4: The Windmill

vindmøllen fra maderup i Den Fynske Landsby.

Vindmøllen fra Maderup i Den Fynske Landsby, vinter.

Sternhjul i Maderup Vindmølle (Den Fynske Landsby).

Maderup Vindmølle før den flyttedes til Den Fynske Landsby.


The Funen Village's windmill originates from Maderup on northern Funen. The windmill is a symbol of advances in both technology and agricultural production in 19th century. More grain lead to a need for more mills, and many smock mills like this emerged.

The windmill was built in 1832 and is one of the oldest surviving windmills in Denmark.
It is octagonal, constructed primarily of pine and is thatched. The cap is turned into the wind by way of capstans and cross bars (a so-called krøjeværk), after which the canvas sails of the wings are unfurled so they can catch the wind.

Internally, the mill is divided up into four mill lofts, where the millstones and the entire millwork are located. The milling today comprises a rye mill, a bolter, a huller, and a groat mill as well as diverse processing and sieving machines.
The many different mills are later additions (from 1872).

In 1356, King Valdemar Atterdag pronounced that “He did not wish the rivers to reach the shore before first having been of benefit to the country”. By this he meant that no water should leave the land without first having been through a watermill. Water- and windmills were important! One of society's great challenges prior to 1900 was that there was very little energy that could be exploited for work. Mills were of great importance as they relieved people and animals of hard drudgery. Watermills stood where there were rivers and streams, windmills – until about 1800 post mills – stood where there were no watercourses, including some on smaller islands. Agricultural production increased during the 19th century and the need for mills rose correspondingly. As the watercourses were already in use, people resorted to less reliable and less efficient windmills. A new model – the smock mill – was introduced. Now only the cap needed to be turned when catching the wind. With post mills, the whole mill had to be turned. The milling trade was privileged (see the watermill), so it was millers who were the first to be allowed to expand using windmills. However, these could not meet the demand and with time, farmers and others were also allowed to build windmills. After 1862, anyone was free to establish a mill. In the 19th century there were about 200 windmills on Funen and the islands. Maderup Windmill is a symbol of advances in both technology and production in 19th century agriculture. The synergy between windmill and watermill was, as mentioned, common in the past, and there was also a windmill at Davinde Watermill. Finally, mention should be made of the fact that smock mills also played a significant role in pumping away of water in connections with the 19th century's great reclamation projects. These were particularly numerous in Northern Funen and on Langeland.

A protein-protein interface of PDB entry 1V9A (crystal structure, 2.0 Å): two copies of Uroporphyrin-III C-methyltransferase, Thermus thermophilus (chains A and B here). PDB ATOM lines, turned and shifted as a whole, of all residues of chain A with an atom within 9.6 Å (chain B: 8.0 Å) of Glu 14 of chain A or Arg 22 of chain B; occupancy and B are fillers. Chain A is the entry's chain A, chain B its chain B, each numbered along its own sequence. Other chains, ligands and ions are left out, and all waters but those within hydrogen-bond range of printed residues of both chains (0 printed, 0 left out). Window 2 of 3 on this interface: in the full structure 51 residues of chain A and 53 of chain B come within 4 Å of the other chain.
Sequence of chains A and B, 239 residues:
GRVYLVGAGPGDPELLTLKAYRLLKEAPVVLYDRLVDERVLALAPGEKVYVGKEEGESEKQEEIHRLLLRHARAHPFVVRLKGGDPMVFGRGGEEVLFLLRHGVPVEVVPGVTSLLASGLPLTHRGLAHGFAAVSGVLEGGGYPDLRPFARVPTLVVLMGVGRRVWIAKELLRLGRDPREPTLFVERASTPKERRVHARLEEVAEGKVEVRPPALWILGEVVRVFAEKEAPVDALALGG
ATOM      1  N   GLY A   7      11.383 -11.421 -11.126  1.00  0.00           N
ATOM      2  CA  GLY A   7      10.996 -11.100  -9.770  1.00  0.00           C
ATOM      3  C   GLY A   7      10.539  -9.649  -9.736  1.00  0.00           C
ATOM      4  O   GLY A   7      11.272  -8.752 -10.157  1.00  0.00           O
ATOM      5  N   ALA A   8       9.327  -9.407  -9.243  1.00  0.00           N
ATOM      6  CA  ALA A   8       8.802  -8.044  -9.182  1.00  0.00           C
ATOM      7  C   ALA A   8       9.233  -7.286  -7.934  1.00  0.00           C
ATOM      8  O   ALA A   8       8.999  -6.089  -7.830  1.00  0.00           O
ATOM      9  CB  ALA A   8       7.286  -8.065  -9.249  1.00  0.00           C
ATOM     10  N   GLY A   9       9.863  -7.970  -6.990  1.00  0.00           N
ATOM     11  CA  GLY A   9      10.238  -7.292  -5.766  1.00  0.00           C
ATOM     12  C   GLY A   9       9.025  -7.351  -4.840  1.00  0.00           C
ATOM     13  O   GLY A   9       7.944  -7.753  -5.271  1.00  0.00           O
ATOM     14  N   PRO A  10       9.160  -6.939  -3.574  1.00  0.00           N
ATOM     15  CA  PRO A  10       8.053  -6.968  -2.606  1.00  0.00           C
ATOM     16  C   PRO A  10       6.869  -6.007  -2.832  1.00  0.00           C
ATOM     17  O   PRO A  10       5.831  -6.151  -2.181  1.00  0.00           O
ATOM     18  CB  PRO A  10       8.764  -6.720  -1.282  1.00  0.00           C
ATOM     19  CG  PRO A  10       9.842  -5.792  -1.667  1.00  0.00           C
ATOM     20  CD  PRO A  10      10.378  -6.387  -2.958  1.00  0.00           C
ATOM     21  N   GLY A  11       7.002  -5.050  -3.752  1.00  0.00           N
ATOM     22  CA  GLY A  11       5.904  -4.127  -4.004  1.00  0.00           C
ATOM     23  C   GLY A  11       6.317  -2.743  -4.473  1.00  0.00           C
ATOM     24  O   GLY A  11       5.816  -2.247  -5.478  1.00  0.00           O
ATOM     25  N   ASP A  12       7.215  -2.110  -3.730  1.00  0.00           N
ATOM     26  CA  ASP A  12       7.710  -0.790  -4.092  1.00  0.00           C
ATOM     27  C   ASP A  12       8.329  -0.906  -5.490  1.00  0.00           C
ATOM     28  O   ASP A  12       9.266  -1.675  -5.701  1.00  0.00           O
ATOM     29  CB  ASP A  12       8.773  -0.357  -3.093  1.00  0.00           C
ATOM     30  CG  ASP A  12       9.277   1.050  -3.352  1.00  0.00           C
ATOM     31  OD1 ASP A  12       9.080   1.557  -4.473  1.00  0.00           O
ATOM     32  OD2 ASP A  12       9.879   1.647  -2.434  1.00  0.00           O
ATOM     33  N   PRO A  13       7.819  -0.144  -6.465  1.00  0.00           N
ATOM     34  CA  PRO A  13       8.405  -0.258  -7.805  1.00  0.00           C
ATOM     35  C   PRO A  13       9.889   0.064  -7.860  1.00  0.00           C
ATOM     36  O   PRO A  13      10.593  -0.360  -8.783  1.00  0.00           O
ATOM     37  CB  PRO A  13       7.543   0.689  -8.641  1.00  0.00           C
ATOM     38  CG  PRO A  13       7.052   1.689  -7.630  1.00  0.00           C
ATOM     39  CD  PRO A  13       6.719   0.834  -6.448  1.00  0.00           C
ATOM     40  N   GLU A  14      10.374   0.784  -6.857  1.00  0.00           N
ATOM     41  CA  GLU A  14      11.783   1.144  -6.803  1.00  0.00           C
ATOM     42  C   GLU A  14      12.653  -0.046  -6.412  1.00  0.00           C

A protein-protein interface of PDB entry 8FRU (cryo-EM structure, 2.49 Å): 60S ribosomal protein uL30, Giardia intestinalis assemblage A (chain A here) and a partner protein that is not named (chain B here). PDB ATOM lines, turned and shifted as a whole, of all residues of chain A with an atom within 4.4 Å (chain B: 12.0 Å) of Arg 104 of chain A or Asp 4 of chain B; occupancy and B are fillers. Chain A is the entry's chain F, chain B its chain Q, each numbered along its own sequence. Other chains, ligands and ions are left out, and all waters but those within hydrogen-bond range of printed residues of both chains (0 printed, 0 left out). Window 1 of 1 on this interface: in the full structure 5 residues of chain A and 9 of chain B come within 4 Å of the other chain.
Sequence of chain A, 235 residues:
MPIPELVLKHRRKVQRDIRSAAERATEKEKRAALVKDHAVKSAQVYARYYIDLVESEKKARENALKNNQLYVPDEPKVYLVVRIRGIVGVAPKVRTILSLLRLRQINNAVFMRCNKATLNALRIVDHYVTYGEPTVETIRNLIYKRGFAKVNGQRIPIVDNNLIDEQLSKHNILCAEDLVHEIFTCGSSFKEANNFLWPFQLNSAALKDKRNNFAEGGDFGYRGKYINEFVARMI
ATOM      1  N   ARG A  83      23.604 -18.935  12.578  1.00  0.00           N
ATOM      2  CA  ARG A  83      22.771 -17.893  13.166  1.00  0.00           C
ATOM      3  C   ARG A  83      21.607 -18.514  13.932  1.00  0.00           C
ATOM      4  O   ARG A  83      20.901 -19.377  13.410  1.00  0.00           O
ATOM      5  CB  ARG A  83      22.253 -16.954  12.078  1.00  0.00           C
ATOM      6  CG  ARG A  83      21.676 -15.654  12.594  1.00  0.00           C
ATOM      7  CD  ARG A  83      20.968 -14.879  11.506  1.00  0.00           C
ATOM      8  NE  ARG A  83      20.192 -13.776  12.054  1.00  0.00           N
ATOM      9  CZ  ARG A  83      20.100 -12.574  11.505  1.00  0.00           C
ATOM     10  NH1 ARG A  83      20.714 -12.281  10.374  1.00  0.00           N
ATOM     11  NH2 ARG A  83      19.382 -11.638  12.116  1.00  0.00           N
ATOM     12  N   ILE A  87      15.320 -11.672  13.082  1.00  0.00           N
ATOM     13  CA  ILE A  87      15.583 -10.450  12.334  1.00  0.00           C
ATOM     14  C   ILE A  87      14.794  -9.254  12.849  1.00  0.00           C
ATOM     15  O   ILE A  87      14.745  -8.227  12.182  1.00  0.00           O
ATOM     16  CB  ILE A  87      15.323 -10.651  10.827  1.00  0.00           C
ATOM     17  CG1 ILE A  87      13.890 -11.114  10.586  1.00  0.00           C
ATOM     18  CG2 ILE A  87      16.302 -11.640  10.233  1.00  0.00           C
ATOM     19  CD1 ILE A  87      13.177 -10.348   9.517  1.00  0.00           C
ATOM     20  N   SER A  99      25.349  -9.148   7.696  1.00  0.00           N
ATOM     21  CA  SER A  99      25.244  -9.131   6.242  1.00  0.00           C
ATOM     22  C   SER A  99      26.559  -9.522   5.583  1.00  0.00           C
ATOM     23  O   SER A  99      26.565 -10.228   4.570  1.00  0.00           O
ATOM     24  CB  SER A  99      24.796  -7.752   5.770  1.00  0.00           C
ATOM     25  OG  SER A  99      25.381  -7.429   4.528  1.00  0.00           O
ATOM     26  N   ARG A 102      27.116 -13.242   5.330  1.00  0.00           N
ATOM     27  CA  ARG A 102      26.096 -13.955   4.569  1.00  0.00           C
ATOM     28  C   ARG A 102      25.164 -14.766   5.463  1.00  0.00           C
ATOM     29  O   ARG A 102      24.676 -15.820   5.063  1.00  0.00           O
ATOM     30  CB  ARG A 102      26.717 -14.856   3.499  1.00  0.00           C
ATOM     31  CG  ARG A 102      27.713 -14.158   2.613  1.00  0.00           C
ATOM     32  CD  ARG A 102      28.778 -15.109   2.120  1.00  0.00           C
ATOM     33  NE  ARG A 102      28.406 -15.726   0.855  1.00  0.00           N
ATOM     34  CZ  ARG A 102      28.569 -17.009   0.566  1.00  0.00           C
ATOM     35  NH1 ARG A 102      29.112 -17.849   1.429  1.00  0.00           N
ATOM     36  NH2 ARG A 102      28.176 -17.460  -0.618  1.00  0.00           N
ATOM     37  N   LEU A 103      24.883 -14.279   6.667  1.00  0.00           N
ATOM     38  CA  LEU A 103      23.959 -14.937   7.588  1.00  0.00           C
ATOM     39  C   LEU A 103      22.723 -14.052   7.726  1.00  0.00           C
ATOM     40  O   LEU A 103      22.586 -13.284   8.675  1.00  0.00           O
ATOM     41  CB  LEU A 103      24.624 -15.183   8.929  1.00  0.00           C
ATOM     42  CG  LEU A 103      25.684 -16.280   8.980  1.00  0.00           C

The mill belonged to a small farm of a little more than one tønde hartkorn [Danish unit of land valuation based on estimated productivity] in 1839 and contributed to the household income. Between 1839 and 1943, when The Funen Village took over the windmill, it was owned by the same family of millers. Christian Duus obtained it in 1839 and on his death his widow, Kirstine Marie, continued to work the mill.